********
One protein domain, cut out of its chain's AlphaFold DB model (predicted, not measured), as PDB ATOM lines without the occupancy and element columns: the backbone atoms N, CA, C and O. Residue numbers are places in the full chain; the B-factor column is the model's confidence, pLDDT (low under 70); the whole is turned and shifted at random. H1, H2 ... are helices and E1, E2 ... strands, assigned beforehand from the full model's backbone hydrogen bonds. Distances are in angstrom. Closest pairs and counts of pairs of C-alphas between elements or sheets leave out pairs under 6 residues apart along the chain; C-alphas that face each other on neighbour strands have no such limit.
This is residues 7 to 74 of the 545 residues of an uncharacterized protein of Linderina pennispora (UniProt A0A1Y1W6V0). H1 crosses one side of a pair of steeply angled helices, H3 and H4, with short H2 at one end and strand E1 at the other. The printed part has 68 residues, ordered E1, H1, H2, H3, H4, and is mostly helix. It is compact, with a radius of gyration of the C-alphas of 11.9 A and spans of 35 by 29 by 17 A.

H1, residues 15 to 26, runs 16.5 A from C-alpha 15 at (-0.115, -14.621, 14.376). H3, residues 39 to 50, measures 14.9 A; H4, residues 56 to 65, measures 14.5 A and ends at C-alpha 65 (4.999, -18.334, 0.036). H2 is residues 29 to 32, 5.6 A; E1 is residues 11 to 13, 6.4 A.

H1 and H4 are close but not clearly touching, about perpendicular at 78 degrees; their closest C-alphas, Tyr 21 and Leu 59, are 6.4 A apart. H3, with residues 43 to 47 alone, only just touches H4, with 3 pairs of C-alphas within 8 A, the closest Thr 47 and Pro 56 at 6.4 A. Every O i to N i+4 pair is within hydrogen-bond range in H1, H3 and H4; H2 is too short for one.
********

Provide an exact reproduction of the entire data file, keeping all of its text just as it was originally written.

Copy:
One protein domain, cut out of its chain's AlphaFold DB model (predicted, not measured), as PDB ATOM lines without the occupancy and element columns: the backbone atoms N, CA, C and O. Residue numbers are places in the full chain; the B-factor column is the model's confidence, pLDDT (low under 70); the whole is turned and shifted at random. H1, H2 ... are helices and E1, E2 ... strands, assigned beforehand from the full model's backbone hydrogen bonds. Distances are in angstrom. Closest pairs and counts of pairs of C-alphas between elements or sheets leave out pairs under 6 residues apart along the chain; C-alphas that face each other on neighbour strands have no such limit.
This is residues 7 to 74 of the 545 residues of an uncharacterized protein of Linderina pennispora (UniProt A0A1Y1W6V0). H1 crosses one side of a pair of steeply angled helices, H3 and H4, with short H2 at one end and strand E1 at the other. The printed part has 68 residues, ordered E1, H1, H2, H3, H4, and is mostly helix. It is compact, with a radius of gyration of the C-alphas of 11.9 A and spans of 35 by 29 by 17 A.

H1, residues 15 to 26, runs 16.5 A from C-alpha 15 at (-0.115, -14.621, 14.376). H3, residues 39 to 50, measures 14.9 A; H4, residues 56 to 65, measures 14.5 A and ends at C-alpha 65 (4.999, -18.334, 0.036). H2 is residues 29 to 32, 5.6 A; E1 is residues 11 to 13, 6.4 A.

H1 and H4 are close but not clearly touching, about perpendicular at 78 degrees; their closest C-alphas, Tyr 21 and Leu 59, are 6.4 A apart. H3, with residues 43 to 47 alone, only just touches H4, with 3 pairs of C-alphas within 8 A, the closest Thr 47 and Pro 56 at 6.4 A. Every O i to N i+4 pair is within hydrogen-bond range in H1, H3 and H4; H2 is too short for one.